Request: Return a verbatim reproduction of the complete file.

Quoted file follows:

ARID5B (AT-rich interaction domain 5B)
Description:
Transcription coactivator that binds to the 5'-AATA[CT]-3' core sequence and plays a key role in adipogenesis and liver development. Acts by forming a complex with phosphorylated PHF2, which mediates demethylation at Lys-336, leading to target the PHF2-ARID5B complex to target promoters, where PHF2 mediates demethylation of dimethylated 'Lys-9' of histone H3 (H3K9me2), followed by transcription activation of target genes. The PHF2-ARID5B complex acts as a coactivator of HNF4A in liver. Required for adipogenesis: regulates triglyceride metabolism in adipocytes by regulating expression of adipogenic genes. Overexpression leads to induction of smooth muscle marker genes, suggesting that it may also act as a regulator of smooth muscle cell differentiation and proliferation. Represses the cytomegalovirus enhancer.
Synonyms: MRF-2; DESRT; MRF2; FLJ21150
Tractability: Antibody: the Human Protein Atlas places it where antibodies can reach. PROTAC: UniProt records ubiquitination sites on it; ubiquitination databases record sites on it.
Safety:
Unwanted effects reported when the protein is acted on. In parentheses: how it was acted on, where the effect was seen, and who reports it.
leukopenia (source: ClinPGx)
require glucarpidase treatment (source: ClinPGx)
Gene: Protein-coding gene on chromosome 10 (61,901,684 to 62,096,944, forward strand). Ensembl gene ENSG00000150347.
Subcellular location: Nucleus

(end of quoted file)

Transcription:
ARID5B (AT-rich interaction domain 5B)
Description:
Transcription coactivator that binds to the 5'-AATA[CT]-3' core sequence and plays a key role in adipogenesis and liver development. Acts by forming a complex with phosphorylated PHF2, which mediates demethylation at Lys-336, leading to target the PHF2-ARID5B complex to target promoters, where PHF2 mediates demethylation of dimethylated 'Lys-9' of histone H3 (H3K9me2), followed by transcription activation of target genes. The PHF2-ARID5B complex acts as a coactivator of HNF4A in liver. Required for adipogenesis: regulates triglyceride metabolism in adipocytes by regulating expression of adipogenic genes. Overexpression leads to induction of smooth muscle marker genes, suggesting that it may also act as a regulator of smooth muscle cell differentiation and proliferation. Represses the cytomegalovirus enhancer.
Synonyms: MRF-2; DESRT; MRF2; FLJ21150
Tractability: Antibody: the Human Protein Atlas places it where antibodies can reach. PROTAC: UniProt records ubiquitination sites on it; ubiquitination databases record sites on it.
Safety:
Unwanted effects reported when the protein is acted on. In parentheses: how it was acted on, where the effect was seen, and who reports it.
leukopenia (source: ClinPGx)
require glucarpidase treatment (source: ClinPGx)
Gene: Protein-coding gene on chromosome 10 (61,901,684 to 62,096,944, forward strand). Ensembl gene ENSG00000150347.
Subcellular location: Nucleus